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Tuesday, February 7 • 8:00am - 8:20am
Technical Session. Spatial Covariance of Angling Pressure and Catch Among Nebraska Water Bodies and Application to Social-ecological Systems

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AUTHORS: Mark A. Kaemingk, Nebraska Cooperative Fish and Wildlife Research Unit, School of Natural Resources, University of Nebraska-Lincoln; Christopher J. Chizinski, School of Natural Resources, University of Nebraska-Lincoln; Keith L. Hurley, Nebraska Game and Parks Commission; Kevin L. Pope, U.S. Geological Survey-Nebraska Cooperative Fish and Wildlife Research Unit, and School of Natural Resources, University of Nebraska-Lincoln

ABSTRACT: Large-scale spatial synchrony is widely observed among plant and animal populations but could also have application to social-ecological systems. To date, this phenomenon has not been tested within recreational fisheries despite its potential benefits. We examined angling pressure, catch and release, and catch and harvest rates across multiple Nebraska water bodies during 2009 to 2015. Specifically, we used monthly (April-October) estimates of these variables to evaluate spatial covariance and the scale or extent of synchrony among water bodies. Results demonstrate that angling pressure is more synchronous compared to estimates of catch across different fish species. Therefore, factors responsible for patterns in angling pressure and catch are likely different and operate at divergent spatial and temporal scales. We discuss levels of support for dispersal (travel costs), predator-prey (angler and fish), and the Moran effect (climate) to explain these patterns and their application to recreational fisheries. Understanding large-scale spatial synchrony in coupled social-ecological systems will greatly benefit our ability to identify and manage these systems across the most appropriate spatial and temporal scales.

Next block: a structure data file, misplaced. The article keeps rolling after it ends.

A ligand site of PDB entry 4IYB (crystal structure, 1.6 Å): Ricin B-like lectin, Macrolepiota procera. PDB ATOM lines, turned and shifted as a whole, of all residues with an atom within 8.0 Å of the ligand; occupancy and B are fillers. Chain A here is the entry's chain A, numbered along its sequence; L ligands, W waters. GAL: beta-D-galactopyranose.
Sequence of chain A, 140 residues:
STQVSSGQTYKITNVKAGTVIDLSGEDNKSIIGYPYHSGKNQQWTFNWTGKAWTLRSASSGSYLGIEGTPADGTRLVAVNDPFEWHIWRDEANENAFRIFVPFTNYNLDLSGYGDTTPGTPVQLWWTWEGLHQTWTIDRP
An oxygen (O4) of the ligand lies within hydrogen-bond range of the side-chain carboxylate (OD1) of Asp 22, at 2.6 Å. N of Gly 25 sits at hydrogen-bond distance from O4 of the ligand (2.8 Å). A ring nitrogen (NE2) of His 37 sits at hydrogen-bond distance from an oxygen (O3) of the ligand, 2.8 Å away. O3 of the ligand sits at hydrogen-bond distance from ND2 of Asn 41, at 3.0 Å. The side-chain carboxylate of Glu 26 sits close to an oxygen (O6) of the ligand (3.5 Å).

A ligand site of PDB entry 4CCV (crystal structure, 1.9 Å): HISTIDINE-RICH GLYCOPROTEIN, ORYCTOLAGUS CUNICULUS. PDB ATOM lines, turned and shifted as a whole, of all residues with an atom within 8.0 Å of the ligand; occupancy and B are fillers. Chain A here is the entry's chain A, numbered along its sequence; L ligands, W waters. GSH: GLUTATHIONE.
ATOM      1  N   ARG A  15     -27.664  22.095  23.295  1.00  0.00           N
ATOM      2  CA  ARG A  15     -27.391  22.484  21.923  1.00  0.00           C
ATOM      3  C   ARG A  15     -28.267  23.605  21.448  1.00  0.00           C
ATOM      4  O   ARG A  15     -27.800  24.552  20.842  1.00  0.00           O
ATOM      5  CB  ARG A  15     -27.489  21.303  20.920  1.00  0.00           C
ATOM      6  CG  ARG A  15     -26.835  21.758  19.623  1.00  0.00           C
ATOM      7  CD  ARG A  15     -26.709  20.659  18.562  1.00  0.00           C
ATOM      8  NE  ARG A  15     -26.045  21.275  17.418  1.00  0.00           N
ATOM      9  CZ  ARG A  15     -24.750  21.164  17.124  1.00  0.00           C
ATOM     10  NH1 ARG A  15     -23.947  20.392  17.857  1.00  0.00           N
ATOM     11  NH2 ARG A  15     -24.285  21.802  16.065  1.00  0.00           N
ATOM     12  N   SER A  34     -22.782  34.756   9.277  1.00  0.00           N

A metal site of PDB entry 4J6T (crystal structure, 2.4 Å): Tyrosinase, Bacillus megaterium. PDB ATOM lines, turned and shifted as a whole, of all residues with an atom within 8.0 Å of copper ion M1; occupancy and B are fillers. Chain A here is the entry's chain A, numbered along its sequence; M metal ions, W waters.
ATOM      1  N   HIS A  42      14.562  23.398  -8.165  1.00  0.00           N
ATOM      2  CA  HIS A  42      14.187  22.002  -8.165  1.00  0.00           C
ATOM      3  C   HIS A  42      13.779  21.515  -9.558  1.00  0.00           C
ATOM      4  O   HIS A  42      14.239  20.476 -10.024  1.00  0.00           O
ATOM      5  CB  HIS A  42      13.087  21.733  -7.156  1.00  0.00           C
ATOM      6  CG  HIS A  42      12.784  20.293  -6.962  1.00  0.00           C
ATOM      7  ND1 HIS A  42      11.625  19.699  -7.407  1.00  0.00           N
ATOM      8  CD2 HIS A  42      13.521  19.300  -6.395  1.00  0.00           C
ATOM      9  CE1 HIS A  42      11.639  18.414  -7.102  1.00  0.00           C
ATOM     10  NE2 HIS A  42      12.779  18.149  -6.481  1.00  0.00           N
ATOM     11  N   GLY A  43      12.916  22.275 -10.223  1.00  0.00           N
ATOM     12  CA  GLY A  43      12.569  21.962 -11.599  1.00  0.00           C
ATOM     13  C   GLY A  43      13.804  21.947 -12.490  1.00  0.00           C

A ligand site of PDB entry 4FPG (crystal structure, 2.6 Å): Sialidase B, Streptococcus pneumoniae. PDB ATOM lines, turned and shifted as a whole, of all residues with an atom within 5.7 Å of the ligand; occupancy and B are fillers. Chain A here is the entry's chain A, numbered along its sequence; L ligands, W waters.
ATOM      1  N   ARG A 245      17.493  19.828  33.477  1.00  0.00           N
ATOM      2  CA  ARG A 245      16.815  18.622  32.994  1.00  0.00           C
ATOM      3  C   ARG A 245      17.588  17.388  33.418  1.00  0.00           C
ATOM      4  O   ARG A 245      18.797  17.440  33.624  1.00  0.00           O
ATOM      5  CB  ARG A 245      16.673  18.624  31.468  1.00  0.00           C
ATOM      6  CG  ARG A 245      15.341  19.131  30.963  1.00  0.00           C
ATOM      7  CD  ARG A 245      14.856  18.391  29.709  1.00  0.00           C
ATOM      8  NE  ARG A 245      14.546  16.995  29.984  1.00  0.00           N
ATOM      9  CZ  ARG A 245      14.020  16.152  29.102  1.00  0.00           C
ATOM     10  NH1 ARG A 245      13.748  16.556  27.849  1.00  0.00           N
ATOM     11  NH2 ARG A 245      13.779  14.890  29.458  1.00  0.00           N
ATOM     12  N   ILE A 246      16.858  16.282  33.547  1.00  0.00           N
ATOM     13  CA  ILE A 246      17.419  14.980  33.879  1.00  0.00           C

Tuesday February 7, 2017 8:00am - 8:20am CST
Grand Ballroom E